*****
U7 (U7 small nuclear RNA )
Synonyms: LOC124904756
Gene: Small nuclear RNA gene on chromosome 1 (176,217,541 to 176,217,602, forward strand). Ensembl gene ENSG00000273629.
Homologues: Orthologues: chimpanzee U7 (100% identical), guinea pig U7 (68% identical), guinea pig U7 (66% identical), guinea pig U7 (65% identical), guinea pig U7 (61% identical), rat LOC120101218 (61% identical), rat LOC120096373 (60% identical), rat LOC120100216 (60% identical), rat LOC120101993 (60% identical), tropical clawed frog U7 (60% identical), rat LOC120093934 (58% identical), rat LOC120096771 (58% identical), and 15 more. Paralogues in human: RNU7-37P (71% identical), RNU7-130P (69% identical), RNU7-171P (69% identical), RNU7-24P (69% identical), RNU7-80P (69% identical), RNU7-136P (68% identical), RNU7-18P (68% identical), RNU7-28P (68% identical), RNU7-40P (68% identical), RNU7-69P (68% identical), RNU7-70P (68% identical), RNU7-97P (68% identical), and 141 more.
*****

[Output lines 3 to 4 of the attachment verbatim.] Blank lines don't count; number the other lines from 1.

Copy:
Gene: Small nuclear RNA gene on chromosome 1 (176,217,541 to 176,217,602, forward strand). Ensembl gene ENSG00000273629.
Homologues: Orthologues: chimpanzee U7 (100% identical), guinea pig U7 (68% identical), guinea pig U7 (66% identical), guinea pig U7 (65% identical), guinea pig U7 (61% identical), rat LOC120101218 (61% identical), rat LOC120096373 (60% identical), rat LOC120100216 (60% identical), rat LOC120101993 (60% identical), tropical clawed frog U7 (60% identical), rat LOC120093934 (58% identical), rat LOC120096771 (58% identical), and 15 more. Paralogues in human: RNU7-37P (71% identical), RNU7-130P (69% identical), RNU7-171P (69% identical), RNU7-24P (69% identical), RNU7-80P (69% identical), RNU7-136P (68% identical), RNU7-18P (68% identical), RNU7-28P (68% identical), RNU7-40P (68% identical), RNU7-69P (68% identical), RNU7-70P (68% identical), RNU7-97P (68% identical), and 141 more.